The Black Pineapples and Brazilian Linen of Tonico Lemos Auad
London-based artist Tonico Lemos Auad has penchants for slow, deliberate processes and meditative reflections. As his playful sculptures and prints show, he’s comfortable working with a wide variety of materials, both natural and manmade.
Auad has said he considers his practice to be “architecture in a quite broad sense.” He attended architecture school in Brazil, where he was born, and credits the lessons he learned there for giving him his sense of space as well as his predilection for site-specific work.
Though he’s been living in the UK for quite some time, Auad’s work occasionally calls back to his native home, taking symbols of local identity and comfort, then retooling them as delicate metaphors that invite audience engagement. For the Folkestone Triennial in 2011, his Carrancas pieces drew on the imagery of Brazilian boat figureheads, with his versions being hidden or revealed by the rising and falling tides. In Reflected Archaeology, the artist coated wallpaper in silver ink and invited visitors to scratch it off, thus revealing images from parades in the northern part of the country.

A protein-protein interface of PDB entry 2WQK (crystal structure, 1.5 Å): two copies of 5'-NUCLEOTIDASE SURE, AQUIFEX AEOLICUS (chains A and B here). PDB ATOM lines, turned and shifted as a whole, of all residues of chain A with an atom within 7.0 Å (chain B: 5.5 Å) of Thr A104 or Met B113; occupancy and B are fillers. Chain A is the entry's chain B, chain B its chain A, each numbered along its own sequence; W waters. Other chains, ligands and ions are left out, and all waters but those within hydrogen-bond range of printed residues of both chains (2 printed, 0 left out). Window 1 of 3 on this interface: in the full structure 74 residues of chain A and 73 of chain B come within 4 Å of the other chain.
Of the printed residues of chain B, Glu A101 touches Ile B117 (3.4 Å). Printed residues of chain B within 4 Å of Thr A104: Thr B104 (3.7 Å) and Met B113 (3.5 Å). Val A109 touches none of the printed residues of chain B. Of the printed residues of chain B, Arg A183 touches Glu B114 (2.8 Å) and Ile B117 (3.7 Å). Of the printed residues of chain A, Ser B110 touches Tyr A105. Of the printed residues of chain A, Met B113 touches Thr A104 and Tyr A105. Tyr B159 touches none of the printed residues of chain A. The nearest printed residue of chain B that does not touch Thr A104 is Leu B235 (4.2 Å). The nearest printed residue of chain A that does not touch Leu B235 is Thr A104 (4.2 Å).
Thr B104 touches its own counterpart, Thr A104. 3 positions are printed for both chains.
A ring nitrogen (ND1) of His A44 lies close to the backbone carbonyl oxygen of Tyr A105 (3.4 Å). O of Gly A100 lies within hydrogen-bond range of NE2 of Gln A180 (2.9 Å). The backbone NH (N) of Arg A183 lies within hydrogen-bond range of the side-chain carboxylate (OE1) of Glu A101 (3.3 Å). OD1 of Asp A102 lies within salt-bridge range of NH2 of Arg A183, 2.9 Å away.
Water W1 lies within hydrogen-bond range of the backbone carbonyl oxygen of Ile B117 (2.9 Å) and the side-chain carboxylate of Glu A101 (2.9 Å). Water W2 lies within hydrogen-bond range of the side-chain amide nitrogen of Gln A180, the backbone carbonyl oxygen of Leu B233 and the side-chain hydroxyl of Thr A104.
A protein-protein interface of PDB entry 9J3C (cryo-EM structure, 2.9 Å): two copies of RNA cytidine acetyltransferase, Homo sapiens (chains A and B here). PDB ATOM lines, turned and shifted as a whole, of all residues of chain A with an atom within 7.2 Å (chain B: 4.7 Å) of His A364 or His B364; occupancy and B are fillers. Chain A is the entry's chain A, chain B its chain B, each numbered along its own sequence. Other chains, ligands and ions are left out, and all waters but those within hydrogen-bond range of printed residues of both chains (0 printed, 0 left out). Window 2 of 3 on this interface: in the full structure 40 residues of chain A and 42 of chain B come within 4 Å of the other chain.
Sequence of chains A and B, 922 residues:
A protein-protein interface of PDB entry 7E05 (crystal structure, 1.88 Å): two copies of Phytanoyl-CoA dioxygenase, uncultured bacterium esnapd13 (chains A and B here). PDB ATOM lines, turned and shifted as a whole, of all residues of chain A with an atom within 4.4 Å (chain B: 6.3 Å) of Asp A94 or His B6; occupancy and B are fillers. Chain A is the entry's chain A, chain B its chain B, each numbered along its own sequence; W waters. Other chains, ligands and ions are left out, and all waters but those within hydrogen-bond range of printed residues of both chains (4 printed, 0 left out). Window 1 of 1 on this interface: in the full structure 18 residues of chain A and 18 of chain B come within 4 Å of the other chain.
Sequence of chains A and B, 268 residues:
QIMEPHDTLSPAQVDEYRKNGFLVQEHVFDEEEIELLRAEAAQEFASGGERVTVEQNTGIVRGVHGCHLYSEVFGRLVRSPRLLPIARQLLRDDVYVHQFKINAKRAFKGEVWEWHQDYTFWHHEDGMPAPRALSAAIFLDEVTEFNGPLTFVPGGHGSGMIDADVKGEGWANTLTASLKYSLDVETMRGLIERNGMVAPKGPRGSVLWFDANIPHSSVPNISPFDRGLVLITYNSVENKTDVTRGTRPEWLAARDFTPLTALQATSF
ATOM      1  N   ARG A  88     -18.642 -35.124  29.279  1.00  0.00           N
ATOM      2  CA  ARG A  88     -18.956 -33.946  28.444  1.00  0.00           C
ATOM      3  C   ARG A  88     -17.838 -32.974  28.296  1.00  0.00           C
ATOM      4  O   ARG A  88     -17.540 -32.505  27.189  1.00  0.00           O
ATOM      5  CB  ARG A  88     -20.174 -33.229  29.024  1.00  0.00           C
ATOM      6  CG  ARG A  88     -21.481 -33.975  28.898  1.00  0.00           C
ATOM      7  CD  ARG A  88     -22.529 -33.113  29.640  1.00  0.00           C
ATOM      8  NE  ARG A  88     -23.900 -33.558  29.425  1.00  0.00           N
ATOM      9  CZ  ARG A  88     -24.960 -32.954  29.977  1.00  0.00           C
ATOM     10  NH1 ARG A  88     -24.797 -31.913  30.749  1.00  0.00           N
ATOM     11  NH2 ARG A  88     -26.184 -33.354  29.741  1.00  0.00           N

In a major solo exhibition at the De La Warr Pavilion, Auad’s work invites reflection on the town’s history as a seaside resort as well as a hub for mental health services on the southern coast of England. Gardening is crucial to his sculptures there, and each plant within the gallery has healing properties of its own.
Auad’s work is also part of the Stephen Friedman Gallery offerings at ARCOmadrid 2016. In Zebra (2009), a Rorschach-like version of the animal’s head appears on paper, while black crocheted vases rest above wooden plinths in Unruly Architecture I (2015). In Desert Flower (2010), Brazilian linen covers a spiderlike shape cast from solid silver. The dissimilar presentations reveal an artist having fun in an impressive number of ways.
Tonico Lemos Auad’s work is on view at ARCOmadrid, Feb. 24–Feb. 28, 2016.